The Least of These

Tiffany Nesbitt

The Least of These

Mar 4, 2015

Sometimes the towering Sequoias are just so huge, I can’t spot the forest to save a life.

I am whipping around the corner of Costco’s parking lot, relieved to have maneuvered my way through the infamous gas lines with relative ease. Granted, it’s but 9:50 am; the behemoth warehouse itself isn’t even open for business. But everyone knows how crazy these gas lines can be, with all those over-zealous customers fighting to fill their tanks before they rush pell-mell into the insanity of the day.

Ahem. Yes, well…

I am whipping around the corner of Costco’s parking lot. As I rapidly pull into the left-hand turn lane, my attention is captured by two unlikely contestants, each vying for my attention. Initially the tiny digital numbers on my dashboard stare me down, an unspoken reproach as my moments are ticking away. Bible study starts promptly at ten, and who doesn’t value punctuality? Simultaneously, the homeless woman sitting on the median lifts her head as my vehicle approaches. A flash of eye contact, even from 50 yards, pierces deep. She’s been noticed, and she knows it.

In an instant I am filled with Holy Spirit determination. I will not avert my eyes or my heart. As I pull alongside her, I eagerly roll down my window and soak in the image. Skin tanned leathery from weather-worn days. Skeptical eyes framed by voluminous rays, crinkled in the morning sun. Frayed cardboard sign proclaiming need. Hungry. Please help.

My stomach sinks. I don’t have a red cent to offer, not even a bit of overlooked change hidden in the ubiquitous cup holder. It’s a Peter-and-John moment, and the tune momentarily fills my heart. Such as I have, give I thee.

I smile a bit sheepishly and declare, “I don’t have even a penny to give you, but have you visited the church down the street to ask for help?”

She warms just a mite. “They don’t have a shelter available, and every other place I’ve called is full.”

I’m stymied. Although I’m aware of a list of homes that take in abused women and children, I can’t think of a single nearby shelter for homeless ladies. It’s a though I’ve had a brain sweep and all memory banks have been wiped clean.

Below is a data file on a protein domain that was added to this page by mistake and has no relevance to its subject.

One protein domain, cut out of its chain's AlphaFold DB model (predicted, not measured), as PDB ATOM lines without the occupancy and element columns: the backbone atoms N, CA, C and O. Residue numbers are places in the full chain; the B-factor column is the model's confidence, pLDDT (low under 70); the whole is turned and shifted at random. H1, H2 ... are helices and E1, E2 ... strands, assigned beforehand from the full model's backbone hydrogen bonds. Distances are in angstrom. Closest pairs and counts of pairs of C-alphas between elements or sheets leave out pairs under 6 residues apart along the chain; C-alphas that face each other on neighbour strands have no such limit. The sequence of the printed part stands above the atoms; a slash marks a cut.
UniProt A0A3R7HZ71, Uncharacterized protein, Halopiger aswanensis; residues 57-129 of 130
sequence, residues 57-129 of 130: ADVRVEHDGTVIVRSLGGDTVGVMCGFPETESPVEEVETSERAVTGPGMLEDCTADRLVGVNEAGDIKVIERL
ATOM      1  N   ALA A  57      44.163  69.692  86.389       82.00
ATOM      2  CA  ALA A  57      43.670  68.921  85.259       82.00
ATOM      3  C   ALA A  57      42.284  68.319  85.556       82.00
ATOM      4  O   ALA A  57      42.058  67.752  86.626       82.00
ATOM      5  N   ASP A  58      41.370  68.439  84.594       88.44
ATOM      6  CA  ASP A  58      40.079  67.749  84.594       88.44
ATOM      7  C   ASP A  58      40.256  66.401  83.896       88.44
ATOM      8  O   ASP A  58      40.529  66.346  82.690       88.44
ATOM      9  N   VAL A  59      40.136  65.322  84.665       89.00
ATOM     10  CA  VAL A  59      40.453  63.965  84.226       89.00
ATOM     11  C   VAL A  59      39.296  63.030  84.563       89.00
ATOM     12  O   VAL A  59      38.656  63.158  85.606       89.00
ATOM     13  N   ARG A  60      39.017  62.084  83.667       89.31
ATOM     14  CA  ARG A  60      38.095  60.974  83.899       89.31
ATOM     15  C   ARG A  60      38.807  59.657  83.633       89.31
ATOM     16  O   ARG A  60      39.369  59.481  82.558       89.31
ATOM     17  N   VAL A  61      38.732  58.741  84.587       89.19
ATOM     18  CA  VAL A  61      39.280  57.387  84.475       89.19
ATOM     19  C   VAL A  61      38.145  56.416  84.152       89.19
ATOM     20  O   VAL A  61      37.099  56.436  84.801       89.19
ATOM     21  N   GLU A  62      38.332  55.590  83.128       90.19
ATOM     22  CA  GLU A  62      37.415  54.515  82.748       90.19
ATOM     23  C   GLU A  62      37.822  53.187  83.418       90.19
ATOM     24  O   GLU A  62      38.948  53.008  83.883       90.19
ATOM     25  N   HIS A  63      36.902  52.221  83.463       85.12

“I’m sure they could point you in the direction of an available shelter. What’s your name?”

“Lee Ann.”

My gaze shifts momentarily to the rear view. I’m first in line for the left turn, and all the morning fuel seekers pile behind me, waiting for their chance to pour onto the freeway. I can feel the impatient burn of dozens of eyes, can hear numerous engines revving in anticipation of the green flash.

I refocus.

“Lee Ann, Jesus loves you. You are deeply loved by God.”

Those hardened eyes instantly begin to fill.

And I begin to pray, calling out life over this precious one who has strayed into lonely and treacherous terrain.

The moment is interrupted by a reminder of the tyrannous rule of chronos. Someone is honking. The light has turned, and I am holding up everyone’s schedule.

“He loves you, Lee Ann!” I fling the last words out the window, hoping they’re caught.

As I make the turn, I glance again to the dash. 9:54. I can still make it.

Twenty minutes later I’m sitting in a classroom, soaking in the amazing teaching of a mighty woman of God. I’m content. Not only did I arrive for the start of the session, but I also took the time to reach out to one of the least of these. Amazing how it all worked out. Sure, I might have been able to do more, but at least she was reminded of God’s love. I lean back and breathe deep.

In that space of self-satisfied complacency, the Holy Spirit begins to massage my soul with truth. And I’m overcome.

Beloved, have I ever instructed you that making it to Bible study on time is of greater priority than living out My love?

Oh, Father.

I have no words. Surely my weeping heart is breaking the silence around me.

Self-righteous, religious approbation melts in the fervor of His gaze.trees by Alyssa Nesbitt

Stop for the one. Time can stand still for the one.

Forgive me, Lord. Me, the least of all these. Forgive me.

In that quiet introspection, I resolve to go treasure hunting.

It’s now lunch time, and I am searching. But the median is empty; she’s moved on.

I’m hollow inside, hurting for her. Jesus, meet Lee Ann with your care. With your love.

And as I meander slowly home, I meditate on the grace given for the lesson.

“Real religion, the kind that passes muster before God the Father, is this: Reach out to the homeless and loveless in their plight, and guard against corruption from the godless world.” James 1:27 (The Message)


 

Just Released!

Into the Wilderness has just been published!

Tiffany brings us face-to-face with the reality that the heat of our desert is no match for the love of our Savior. Into the Wilderness reminds us that even in the bleakest of life’s landscapes, hope can flourish. 

“Throughout the entire book, I found myself internally shouting, ‘Yes and amen!’ with tears rolling down my face, as I experienced the Lord’s presence, conviction, and hope.”
Rev. Alicia R. Jackson, PhD, Assoc. Prof. of Old Testament, Vanguard University

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